Like any bull market, the flood of new start-up in gold includes poor deals and outright frauds to catch the unwary. Here’s three to watch out for... “Rare” Gold Coins Gold in your hand is the ultimate hard money asset. But even the commonest “bullion coins” (such as the Krugerrand, Maple Leaf and Philharmonic) start at 5% mark-ups, with most dealers charging similar fees again when you sell. Because they’re deemed to be coin of the realm, British Sovereigns don’t attract Capital Gains Tax (CGT), but dealers often take back most of that saving in higher mark-ups. US authorities then warn against buying “rare” or “collectible” coins if you’re given the hard-sell by phone. One firm in Long Island made $25m by charging 5-10 times market prices; a New York-based company confessed to charging 8 times true value. Fox News-endorsed Goldline (a different company to the UK dealer) now stands accused of over-charging its clients by 47% to 102% in a high-profile national campaign. If you’re buying gold, just buy gold. Don’t confuse bullion with the collectibles’ market. Free Gold Storage Only one innovation hit gold during the City’s Big Bang deregulation of the mid1980s: “unallocated” gold programmes. Keeping hold of your gold, and so cutting your dealing costs, they charge you nothing for storage, but only because you don’t actually own any metal. Unallocated gold buyers are in fact owed their investment,

putting them on risk for the firm’s financial survival, but without the banking sector’s £50,000 deposit insurance. Your off-risk alternative is “allocated” gold, physically held in secure vaults and belonging to you outright. Monthly storage fees run as low as 0.01% at market-leader BullionVault. (Its live online gold market also gives you direct access to the trading spread.) Look for regular, verifiable, third-party audits and statements to prove your gold is where it should be. Because empty vaults are another common scandal in gold. Mining Stocks & Funds It’s a popular myth that if gold is rising, then those miners digging it out of the ground should be soaring in price. Since the financial crisis began in mid-2007, gold has beaten both the major US mining-stock indexes (the Philadelphia Gold & Silver XAU, and Amex Gold Bugs HUI), plus the top managed funds, including the UK’s No.1, Blackrock Gold & General, and with lower volatility to boot. In fact, gold is much less volatile than most people think. It’s true that a handful of individual stocks have performed well (Randgold’s Nasdaq listing has quintupled in price since ‘05) and risk-loving investors will always find explorers and junior mining stocks alluring. But mining shares carry management, credit, political and inputcost risks which gold itself doesn’t suffer.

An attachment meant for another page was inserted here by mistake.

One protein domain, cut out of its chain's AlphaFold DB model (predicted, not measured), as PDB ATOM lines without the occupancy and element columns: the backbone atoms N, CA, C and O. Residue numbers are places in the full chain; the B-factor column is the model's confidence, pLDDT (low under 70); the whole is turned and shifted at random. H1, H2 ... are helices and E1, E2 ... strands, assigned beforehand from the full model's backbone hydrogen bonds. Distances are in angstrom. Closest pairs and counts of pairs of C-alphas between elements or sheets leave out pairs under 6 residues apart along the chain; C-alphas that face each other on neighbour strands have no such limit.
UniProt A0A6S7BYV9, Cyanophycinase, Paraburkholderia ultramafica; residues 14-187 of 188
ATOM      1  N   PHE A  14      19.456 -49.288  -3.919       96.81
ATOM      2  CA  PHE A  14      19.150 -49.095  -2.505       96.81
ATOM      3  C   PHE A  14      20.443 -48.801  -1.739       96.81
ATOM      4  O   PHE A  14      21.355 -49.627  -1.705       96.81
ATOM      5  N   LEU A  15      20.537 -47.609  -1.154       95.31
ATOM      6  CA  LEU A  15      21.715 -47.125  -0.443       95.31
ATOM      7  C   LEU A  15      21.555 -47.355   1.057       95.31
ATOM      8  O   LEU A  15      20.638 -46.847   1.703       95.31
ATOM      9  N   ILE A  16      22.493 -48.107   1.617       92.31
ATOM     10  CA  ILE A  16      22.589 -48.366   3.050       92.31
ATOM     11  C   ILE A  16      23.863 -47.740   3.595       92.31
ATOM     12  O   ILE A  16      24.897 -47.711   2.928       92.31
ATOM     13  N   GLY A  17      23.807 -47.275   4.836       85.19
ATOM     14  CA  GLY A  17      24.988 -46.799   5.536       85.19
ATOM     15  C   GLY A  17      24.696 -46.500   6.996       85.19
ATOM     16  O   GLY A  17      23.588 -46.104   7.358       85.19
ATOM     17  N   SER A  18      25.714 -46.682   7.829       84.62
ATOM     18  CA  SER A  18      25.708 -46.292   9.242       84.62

the long | strategy

Intertrader chart showing GBP/usd Caution reconsider position

This might be the right time to sell 110 pips of profit

Exit here with additional 130 pips of profit

This could be the right time to increase your position Potential entry point, long

one market in an attempt to offset exposure to price fluctuations in some opposite position in another market, with the goal of minimising your exposure to unwanted risk. Therefore, if you want to use hedging, which is an advanced method of managing risk on your open positions, you need to do it on a different market. Let’s assume your medium term perspective (3-6 months) on the EUR/ USD cross is bearish, therefore it would make sense to sell the December futures contract. It might be that while this position is running a shorter term analysis is indicating a bullish correction. At this point you can either use the October or the spot contract to hedge your position; it can be a perfect, partial or even an over-hedge. Another more advanced technique for hedging would be to use OTM (Out Of Money) options, but this requires a much more detailed analysis as a whole new level of complexity is introduced when trading options. Another consideration that one should take into account is the trading session. In the UK

This can be an opportunity for a second quick round

we have three major trading sessions in the day: Asian, European and American, though some overlap with the others. Some traders prefer to close their position when the underlying market session is over, while others are happy to keep their positions open overnight.